Preston author Jenn Ashworth has been shortlisted for the BBC National Short Story Award.
Jenn is a Betty Trask Award winner and was nominated for her story “Flat 19”.
Jenn Ashworth is a professor of writing at Lancaster University and her story is a highly original and humorous “skewer of middle-class pretension” and an exploration of the “sometimes mind-numbing demands of a long marriage”.
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The story is told by Eve, a successful artist who is also a wife, mother and daughter. Struggling to be everything to everyone, she finds an ingenious way to solve the problem by cloning herself.
Based on the short story by Doris Lessing, ‘To Room 19’which explored the competing demands of a middle-class woman in the 1960s, and the pandemic experiences of Ashworth balancing work and homeschooling her children while her partner worked for the NHS, the story asks how much women have really changed and what makes us who we are?
The shortlist was announced on BBC Radio 4’s Front Row program on Thursday 15 September. The list is dominated by five of the UK’s most original and imaginative writers, heralding a ‘new vanguard of British writing’ coming from different disciplines – from music to poetry to writing policewoman.
The judges praised the shortlist for its inventiveness, exuberance and compassion, with stories inspired by the lived experience of inequality, chronic disease, sexual fluidity and the pandemic.
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The shortlist for the BBC National Short Story Award with the University of Cambridge 2022 is:
“And the Moon Descends on the Temple That Was” by Kerry Andrew
“Apartment 19” by Jenn Ashworth
“Long Way Ahead for a Sip of Water” by Anna Bailey
‘Green Afternoon’ by Vanessa Onwuemezi
‘Blue 4eva’ by Saba Sams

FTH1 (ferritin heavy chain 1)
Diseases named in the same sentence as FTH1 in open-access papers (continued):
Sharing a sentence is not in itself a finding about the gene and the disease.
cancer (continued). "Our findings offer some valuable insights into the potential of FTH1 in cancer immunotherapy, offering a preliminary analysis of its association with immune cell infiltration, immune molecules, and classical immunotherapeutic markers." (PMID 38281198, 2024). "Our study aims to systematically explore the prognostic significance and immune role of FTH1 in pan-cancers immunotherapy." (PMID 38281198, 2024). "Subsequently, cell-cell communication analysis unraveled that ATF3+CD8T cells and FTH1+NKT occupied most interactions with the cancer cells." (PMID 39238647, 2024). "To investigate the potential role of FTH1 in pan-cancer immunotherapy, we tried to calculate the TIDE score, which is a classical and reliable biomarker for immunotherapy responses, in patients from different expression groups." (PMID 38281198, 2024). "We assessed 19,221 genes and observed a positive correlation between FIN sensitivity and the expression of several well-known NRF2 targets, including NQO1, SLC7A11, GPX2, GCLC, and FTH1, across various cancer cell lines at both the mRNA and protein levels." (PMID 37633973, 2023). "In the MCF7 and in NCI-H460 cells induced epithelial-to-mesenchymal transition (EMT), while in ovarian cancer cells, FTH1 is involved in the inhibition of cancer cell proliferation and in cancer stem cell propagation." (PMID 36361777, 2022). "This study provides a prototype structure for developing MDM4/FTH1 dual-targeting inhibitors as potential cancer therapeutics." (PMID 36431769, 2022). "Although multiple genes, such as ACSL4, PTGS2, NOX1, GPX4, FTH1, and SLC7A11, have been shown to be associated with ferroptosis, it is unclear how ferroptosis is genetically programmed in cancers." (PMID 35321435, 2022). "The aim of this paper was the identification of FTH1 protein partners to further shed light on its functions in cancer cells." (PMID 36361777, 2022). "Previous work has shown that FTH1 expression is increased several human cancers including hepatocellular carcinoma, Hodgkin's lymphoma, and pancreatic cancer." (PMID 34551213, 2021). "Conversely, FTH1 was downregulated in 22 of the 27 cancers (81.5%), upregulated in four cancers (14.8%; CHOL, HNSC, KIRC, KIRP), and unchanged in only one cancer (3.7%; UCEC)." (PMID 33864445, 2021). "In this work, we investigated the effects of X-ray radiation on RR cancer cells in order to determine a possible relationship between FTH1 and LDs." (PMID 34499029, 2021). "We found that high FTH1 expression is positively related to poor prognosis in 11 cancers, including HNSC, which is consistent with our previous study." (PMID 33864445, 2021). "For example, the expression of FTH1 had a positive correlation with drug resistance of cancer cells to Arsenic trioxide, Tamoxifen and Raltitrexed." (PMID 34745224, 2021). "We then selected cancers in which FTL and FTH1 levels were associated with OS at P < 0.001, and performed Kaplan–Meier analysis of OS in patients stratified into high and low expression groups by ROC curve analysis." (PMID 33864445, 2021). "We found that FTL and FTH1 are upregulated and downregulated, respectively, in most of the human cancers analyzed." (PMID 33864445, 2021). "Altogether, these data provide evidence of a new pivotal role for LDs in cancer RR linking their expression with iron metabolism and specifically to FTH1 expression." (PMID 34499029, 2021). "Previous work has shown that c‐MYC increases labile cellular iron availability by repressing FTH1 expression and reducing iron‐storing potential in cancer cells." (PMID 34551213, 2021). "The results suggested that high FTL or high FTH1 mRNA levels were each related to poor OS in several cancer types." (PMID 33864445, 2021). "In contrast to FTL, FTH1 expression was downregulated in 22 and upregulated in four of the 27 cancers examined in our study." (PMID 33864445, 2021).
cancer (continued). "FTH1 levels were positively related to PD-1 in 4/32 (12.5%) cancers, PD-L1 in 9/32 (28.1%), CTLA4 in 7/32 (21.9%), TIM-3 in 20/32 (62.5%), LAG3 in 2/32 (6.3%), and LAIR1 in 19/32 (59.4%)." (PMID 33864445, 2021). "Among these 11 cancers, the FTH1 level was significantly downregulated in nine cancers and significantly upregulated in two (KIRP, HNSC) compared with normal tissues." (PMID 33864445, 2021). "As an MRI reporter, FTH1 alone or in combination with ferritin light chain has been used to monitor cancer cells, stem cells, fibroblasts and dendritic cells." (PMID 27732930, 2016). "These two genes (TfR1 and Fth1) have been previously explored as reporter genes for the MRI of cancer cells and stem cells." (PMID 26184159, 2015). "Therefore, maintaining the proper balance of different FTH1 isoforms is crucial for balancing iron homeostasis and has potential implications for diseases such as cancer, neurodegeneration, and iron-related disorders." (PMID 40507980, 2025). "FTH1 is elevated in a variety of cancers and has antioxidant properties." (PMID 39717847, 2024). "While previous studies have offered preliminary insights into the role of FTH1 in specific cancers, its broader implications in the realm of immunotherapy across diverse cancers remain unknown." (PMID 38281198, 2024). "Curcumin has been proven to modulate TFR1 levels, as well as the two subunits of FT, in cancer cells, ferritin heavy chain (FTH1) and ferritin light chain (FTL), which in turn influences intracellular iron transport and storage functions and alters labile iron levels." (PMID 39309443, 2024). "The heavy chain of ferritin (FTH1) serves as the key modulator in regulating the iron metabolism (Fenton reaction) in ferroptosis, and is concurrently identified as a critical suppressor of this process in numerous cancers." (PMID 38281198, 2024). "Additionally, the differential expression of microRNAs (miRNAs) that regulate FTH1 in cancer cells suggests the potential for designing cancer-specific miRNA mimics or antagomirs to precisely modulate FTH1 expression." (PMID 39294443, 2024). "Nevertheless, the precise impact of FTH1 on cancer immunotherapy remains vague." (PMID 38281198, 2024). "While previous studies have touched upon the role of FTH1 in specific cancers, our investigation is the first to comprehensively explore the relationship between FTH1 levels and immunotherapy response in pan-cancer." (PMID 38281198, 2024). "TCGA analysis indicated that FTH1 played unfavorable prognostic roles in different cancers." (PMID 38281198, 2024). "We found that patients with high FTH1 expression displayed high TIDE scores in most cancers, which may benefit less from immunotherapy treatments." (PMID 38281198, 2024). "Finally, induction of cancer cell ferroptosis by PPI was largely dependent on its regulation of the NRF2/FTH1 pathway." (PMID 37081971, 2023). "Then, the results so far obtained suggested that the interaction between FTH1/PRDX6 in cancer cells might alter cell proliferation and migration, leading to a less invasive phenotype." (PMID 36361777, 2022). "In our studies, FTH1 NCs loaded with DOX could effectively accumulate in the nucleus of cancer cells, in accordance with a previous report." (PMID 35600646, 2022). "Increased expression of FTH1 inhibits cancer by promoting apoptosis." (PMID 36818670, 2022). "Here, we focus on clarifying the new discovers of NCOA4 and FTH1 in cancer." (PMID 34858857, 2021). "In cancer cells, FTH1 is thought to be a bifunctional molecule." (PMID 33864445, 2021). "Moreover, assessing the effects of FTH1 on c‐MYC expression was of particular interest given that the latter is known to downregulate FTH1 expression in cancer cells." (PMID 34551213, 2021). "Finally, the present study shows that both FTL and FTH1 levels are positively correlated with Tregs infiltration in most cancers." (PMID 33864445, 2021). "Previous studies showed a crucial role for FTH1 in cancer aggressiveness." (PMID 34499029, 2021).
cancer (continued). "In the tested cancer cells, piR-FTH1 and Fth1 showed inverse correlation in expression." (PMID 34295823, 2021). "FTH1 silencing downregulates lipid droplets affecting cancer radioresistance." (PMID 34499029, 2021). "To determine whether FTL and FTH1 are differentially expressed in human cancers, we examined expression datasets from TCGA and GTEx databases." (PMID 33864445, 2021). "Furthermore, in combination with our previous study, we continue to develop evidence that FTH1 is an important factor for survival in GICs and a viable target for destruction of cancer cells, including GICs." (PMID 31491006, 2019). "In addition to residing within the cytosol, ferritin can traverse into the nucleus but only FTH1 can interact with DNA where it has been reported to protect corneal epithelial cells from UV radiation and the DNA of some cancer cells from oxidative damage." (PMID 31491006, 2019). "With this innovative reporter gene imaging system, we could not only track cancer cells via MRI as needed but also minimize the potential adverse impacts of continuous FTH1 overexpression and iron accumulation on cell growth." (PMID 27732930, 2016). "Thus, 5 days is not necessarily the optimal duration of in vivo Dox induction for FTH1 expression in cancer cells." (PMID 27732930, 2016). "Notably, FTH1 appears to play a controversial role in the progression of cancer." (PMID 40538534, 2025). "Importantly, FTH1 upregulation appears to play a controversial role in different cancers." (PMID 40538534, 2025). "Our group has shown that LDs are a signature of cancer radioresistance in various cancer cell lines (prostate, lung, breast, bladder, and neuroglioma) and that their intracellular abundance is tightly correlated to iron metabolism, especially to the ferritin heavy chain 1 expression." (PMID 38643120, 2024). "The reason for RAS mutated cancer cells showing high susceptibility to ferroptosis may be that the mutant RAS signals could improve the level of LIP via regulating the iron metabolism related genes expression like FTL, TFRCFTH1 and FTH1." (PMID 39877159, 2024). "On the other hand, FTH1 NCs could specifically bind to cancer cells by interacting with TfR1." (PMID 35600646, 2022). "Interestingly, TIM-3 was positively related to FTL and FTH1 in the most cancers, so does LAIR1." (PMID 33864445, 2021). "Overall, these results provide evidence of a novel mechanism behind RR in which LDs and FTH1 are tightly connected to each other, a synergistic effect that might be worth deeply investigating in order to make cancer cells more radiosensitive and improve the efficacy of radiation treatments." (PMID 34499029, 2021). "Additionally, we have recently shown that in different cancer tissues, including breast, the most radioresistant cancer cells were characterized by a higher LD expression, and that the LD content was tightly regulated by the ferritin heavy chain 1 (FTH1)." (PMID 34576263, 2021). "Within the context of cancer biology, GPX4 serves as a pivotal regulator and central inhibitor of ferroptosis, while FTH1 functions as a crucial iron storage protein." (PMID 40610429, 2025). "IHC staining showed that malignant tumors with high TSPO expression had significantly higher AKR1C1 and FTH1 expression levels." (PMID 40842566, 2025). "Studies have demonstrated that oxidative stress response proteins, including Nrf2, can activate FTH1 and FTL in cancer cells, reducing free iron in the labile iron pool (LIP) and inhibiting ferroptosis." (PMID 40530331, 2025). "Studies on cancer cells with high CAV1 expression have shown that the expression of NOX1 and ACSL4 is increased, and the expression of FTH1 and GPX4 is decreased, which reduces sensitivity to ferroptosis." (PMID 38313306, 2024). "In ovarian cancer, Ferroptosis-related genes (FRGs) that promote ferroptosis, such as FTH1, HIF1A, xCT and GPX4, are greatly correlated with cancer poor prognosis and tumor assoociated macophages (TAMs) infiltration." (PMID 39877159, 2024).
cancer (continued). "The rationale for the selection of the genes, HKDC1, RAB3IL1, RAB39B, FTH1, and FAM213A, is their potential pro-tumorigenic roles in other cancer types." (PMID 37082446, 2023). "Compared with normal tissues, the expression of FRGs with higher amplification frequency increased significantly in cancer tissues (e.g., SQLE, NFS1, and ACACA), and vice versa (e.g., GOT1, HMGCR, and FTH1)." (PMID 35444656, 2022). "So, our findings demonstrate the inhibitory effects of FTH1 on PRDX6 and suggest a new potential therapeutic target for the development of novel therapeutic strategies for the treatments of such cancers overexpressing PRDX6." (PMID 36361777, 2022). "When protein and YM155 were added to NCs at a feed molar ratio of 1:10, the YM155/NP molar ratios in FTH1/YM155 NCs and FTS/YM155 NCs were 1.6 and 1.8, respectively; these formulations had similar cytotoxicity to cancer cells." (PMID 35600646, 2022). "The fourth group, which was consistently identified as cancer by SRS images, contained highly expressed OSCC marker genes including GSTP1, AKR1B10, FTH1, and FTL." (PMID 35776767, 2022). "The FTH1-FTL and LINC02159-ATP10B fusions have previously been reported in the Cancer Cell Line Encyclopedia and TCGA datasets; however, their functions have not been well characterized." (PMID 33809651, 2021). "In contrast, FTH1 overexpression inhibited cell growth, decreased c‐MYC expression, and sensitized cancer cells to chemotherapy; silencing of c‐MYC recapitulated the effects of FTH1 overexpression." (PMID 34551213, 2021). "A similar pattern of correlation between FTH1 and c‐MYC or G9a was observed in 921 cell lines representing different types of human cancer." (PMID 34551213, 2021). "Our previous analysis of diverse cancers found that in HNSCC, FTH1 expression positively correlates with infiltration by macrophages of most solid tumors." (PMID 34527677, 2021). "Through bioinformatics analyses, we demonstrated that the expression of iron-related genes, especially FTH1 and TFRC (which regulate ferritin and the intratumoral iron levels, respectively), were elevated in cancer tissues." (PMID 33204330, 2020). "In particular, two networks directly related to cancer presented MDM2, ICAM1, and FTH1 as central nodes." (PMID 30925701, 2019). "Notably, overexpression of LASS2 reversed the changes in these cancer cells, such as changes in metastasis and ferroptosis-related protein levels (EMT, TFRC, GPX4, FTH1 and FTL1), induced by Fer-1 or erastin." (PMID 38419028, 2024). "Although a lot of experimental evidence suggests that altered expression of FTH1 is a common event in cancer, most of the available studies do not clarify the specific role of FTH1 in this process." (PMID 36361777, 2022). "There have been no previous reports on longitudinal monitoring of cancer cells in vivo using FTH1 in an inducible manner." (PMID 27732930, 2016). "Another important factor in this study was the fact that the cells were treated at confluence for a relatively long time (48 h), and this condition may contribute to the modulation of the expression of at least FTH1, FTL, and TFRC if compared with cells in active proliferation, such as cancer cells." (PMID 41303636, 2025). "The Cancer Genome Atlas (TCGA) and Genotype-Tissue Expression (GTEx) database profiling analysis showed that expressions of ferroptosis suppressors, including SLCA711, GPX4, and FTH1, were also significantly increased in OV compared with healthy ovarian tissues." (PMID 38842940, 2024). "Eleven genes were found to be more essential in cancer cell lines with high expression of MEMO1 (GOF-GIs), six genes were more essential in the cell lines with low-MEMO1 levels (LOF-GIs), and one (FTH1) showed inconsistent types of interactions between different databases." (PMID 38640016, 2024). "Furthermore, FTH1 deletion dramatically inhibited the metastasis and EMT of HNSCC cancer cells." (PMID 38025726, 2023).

The BBC National Short Story Award is one of the most prestigious for a single short story, with the winning author receiving £15,000 and four other shortlisted authors £600 each. The 2021 winner of the BBC National Short Story Award was Lucy Caldwell who won for ‘All the People Were Mean and Bad’.
The 2022 winner will be announced live on BBC Radio 4’s Front Row on Tuesday 4 October 2022.
The five stories will be broadcast on Radio 4 and BBC Sounds and published in an anthology by Comma Press. Readers of this year’s stories include Olivier Award winner Kobna Holdbrook-Smith, who reads “Green Afternoon”; Maxine Peake, twice BAFTA nominee for Shameless, reads “Flat 19”; Imitation Game’s Tuppence Middleton, reading ‘Blue 4eva’ and House of the Dragon actor Matthew Needham reading ‘And the moon descends on the temple that was’. Batman and Heartstopper actor Joseph Balderrama rounds out the line-up by reading “Long Way to Come for a Sip of Water.”
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Elizabeth Day, chair of the BBC National Short Story Award 2022 jury, said: “Good news says something meaningful. A great short story keeps some things hidden. The best news finds its power on the page precisely because of what the writer chooses not to say.
“Our five shortlisted stories are fine examples of this talent. Their subjects are varied – blended families, road trips across America, AI clones, post-apocalyptic love story and urban knife crime – but they are bound by a tactile caution.
“Each of these writers has taken great care to choose the brilliant details that grab our attention, inflecting their paragraphs with precision and a unique lyrical flair without ever losing sight of the pacing or purpose of the story in question. These stories represent the new avant-garde of British writing and I am convinced that the future of short stories is in good hands.
Elizabeth Day is joined on this year’s jury by novelist Ingrid Persaud, winner of the Costa First Novel Award; writer, poet and publisher, Will Harris; Booker Prize-nominated novelist and professor of creative writing, Gerard Woodward; and returning judge Di Speirs, books editor at BBC Audio.
The BBC National Short Story Award with the University of Cambridge was created to raise the profile of the short form and this year’s shortlist joins prominent alumni such as Zadie Smith, Hilary Mantel, Rose Tremain and William Trevor. In addition to honoring the most renowned short story writers, the award has raised the profile of new writers including Ingrid Persaud, KJ Orr, Jo Lloyd, Cynan Jones and Clare Wigfall.
Dr Midge Gillies, Academic Director, Creative Writing, University of Cambridge, Institute of Continuing Education, said: “The shortlist offers the diversity of voices and themes that we expect from the BBC National Short Story Award. Hearing these stories read on air, or reading them on the page, will inspire writers and readers alike. The shortlist provides a checklist of writers to watch for the future, as each of the shortlisted authors seems destined to leave their mark in one way or another.
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